PLANT ENGINEERING: Fighting costs with quality and experience

13 December 1996

JAPANESE engineering firms are proving their staying power in the fiercely competitive Middle East market. By adapting their working practices they have been able to retain their market share despite a strong yen and the emergence of new competitors from China and Korea.

Japanese firms reacted swiftly to limit the impact of the strong yen by shifting much of their production to other Asian countries to reduce costs. Last year that process was accelerated when the exchange rate dipped below $1=Y100. At Mitsui Engineering & Shipbuilding (MES), only about 10-15 per cent of a quote for Middle East contracts is calculated in yen. 'We now outsource to other countries,' says Shinsuke Nippo, Deputy Manager of International Sales. 'The more complex engineering work is still done here in Tokyo, but the more mundane design work in now done in India, the Philippines and Thailand.'

This trend is mirrored at other Japanese engineering firms. 'Competition is getting very tough and we are having to change,' says Yazuro Daido, a vice-president at Chiyoda Corporation. The company has engineering offices in the Philippines, Malaysia and Singapore, and a joint venture in India. 'Most work is still done at our Yokohama office, but this will change,' Daido adds.

Japan's engineering giants still look to the Middle East for a sizeable proportion of their overseas business. The region is expected to account for 20-30 per cent of Mitsubishi Heavy Industries (MHI) exports this year, largely on the back of the lump sum turnkey contract to build the 2,400- MW Ghazlan-2 power plant in Saudi Arabia. The contract, which is worth $1,500 million, was awarded in September and involves the procurement and installation of four steam turbine generators with a capacity of 600- MW each, and all auxiliary facilities.

Of all the Japanese engineering giants, Chiyoda Corporation has proved to be one of the most successful. In what has been a difficult period for the company as a whole, the Middle East has been its saving grace. In the last 12 months alone it has won contracts totalling almost $1,000 million.

'The Middle East has been contributing a great deal to the turnover of the company over the past two or three years,' says Daido. About 65 per cent of Chiyoda's revenue comes from its overseas markets. Of this, 50- 60 per cent derives from the Middle East.

Qatar has become one of Chiyoda's most active markets in recent years. In 1994, the company was awarded the engineering, procurement and construction (EPC) contract, worth in excess of $2,000 million, to build the three liquefied natural gas (LNG) trains for Qatargas. The trains, each with a capacity of 2 million tonnes a year (t/y), are the centrepiece of the new Ras Laffan industrial city. Work has kept to schedule, with the first gas train commissioned in November and the second in December; the third train will be commissioned in late 1998. The first shipment of LNG is due to arrive in Japan in January.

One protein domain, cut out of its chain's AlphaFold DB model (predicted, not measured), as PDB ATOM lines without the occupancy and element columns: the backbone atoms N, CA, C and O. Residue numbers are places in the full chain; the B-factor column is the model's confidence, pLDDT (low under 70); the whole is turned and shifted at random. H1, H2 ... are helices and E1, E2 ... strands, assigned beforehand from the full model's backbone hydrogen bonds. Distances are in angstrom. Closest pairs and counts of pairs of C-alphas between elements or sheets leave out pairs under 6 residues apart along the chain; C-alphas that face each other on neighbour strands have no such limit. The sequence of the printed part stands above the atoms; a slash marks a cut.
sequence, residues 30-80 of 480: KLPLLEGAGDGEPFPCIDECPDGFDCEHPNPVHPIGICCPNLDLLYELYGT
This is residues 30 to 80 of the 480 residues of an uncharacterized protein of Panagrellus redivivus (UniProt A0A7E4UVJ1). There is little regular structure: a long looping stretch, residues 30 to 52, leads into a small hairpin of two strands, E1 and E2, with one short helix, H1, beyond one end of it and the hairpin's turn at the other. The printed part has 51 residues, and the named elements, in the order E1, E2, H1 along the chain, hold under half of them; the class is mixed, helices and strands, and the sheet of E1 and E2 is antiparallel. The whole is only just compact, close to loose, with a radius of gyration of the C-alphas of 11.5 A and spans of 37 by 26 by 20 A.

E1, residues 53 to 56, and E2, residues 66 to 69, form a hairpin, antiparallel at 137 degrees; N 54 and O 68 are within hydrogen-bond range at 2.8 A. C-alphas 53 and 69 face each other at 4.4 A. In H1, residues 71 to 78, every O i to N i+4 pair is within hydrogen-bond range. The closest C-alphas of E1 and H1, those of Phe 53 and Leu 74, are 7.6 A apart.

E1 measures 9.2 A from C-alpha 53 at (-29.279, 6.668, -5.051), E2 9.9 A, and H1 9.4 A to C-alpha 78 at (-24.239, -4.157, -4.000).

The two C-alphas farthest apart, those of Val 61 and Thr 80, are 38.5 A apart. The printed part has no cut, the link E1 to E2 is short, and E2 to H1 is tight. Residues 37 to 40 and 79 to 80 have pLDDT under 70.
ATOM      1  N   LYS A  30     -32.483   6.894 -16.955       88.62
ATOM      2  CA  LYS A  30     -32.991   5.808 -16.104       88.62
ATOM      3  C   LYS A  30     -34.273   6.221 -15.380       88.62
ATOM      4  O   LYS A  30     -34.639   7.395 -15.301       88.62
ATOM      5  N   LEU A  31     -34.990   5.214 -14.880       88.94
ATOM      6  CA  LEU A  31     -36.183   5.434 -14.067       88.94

Big in Qatar

More work has come out of Qatar this year. In November, the company signed a $410 million contract for the lump sum turnkey construction of a new plant for Qatar Fuel Additives Company (Qafac). The plant will have a capacity of 610,000 t/y of methyl tertiary butyl ether (MTBE) and 825,000 t/y of methanol. Qafac has a 50 per cent stake in the project. The other partners are Taiwan's China Petroleum Corporation, Canada's International Octane and Taiwan's Lee Chang Yung Chemical Industrial Corporation.

Qatar has certainly served Chiyoda well, but the company has also found success elsewhere in the Gulf. In mid-November, a joint venture of Chiyoda and the UK's Foster Wheeler signed a contract with Oman LNG for the construction of the Al-Ghalilah liquefaction plant with a capacity of 6.6 million t/y. The total cost of the plant has been estimated at $2,250 million, with the first train due for completion in 38 months and the second in 48 months.

Firm oil prices have left Japanese firms optimistic that some of the extra revenues will go towards new infrastructure and hydrocarbons projects. There is also confidence that they will be able to see off competition from Korean and Chinese companies, which are eagerly trying to expand their market share in the Middle East. 'Competition with South Korean companies is very fierce in Asian markets where price is the most important factor,' says Mitsui's Nippo. 'But in the Middle East there is more emphasis on experience and quality.'

MHI is looking carefully at moves towards the private financing of infrastructure. Pakistan and Turkey have taken the lead in independent power projects (IPPs), and even Saudi Arabia is also taking its first tentative steps towards private power development. MHI believes there are substantial obstacles to the development of IPPs in Saudi Arabia, notably in pricing and the creation of suitable Islamic financing mechanisms. The company has no plans to take equity stakes in IPPs, and is planning to remain solely an EPC contractor.

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